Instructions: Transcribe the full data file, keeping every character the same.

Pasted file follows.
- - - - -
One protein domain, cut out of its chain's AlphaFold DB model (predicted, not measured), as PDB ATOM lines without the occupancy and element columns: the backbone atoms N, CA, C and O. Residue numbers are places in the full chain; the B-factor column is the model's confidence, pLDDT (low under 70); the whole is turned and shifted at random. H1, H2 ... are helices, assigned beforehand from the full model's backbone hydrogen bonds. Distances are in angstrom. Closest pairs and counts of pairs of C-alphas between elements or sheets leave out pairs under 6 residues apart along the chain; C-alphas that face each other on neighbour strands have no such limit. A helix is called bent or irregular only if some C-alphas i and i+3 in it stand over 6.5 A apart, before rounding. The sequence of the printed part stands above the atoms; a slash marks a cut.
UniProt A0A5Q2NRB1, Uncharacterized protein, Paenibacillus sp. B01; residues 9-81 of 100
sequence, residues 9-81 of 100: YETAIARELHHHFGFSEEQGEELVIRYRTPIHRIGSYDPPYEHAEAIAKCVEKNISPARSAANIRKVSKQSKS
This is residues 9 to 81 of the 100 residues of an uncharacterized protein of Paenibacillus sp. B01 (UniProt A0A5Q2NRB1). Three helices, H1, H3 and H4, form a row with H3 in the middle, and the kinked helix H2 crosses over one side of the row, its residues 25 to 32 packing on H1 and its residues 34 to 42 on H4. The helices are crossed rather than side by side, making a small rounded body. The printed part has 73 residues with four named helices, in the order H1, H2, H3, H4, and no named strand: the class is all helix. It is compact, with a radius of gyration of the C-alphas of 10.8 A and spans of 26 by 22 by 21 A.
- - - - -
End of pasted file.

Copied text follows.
One protein domain, cut out of its chain's AlphaFold DB model (predicted, not measured), as PDB ATOM lines without the occupancy and element columns: the backbone atoms N, CA, C and O. Residue numbers are places in the full chain; the B-factor column is the model's confidence, pLDDT (low under 70); the whole is turned and shifted at random. H1, H2 ... are helices, assigned beforehand from the full model's backbone hydrogen bonds. Distances are in angstrom. Closest pairs and counts of pairs of C-alphas between elements or sheets leave out pairs under 6 residues apart along the chain; C-alphas that face each other on neighbour strands have no such limit. A helix is called bent or irregular only if some C-alphas i and i+3 in it stand over 6.5 A apart, before rounding. The sequence of the printed part stands above the atoms; a slash marks a cut.
UniProt A0A5Q2NRB1, Uncharacterized protein, Paenibacillus sp. B01; residues 9-81 of 100
sequence, residues 9-81 of 100: YETAIARELHHHFGFSEEQGEELVIRYRTPIHRIGSYDPPYEHAEAIAKCVEKNISPARSAANIRKVSKQSKS
This is residues 9 to 81 of the 100 residues of an uncharacterized protein of Paenibacillus sp. B01 (UniProt A0A5Q2NRB1). Three helices, H1, H3 and H4, form a row with H3 in the middle, and the kinked helix H2 crosses over one side of the row, its residues 25 to 32 packing on H1 and its residues 34 to 42 on H4. The helices are crossed rather than side by side, making a small rounded body. The printed part has 73 residues with four named helices, in the order H1, H2, H3, H4, and no named strand: the class is all helix. It is compact, with a radius of gyration of the C-alphas of 10.8 A and spans of 26 by 22 by 21 A.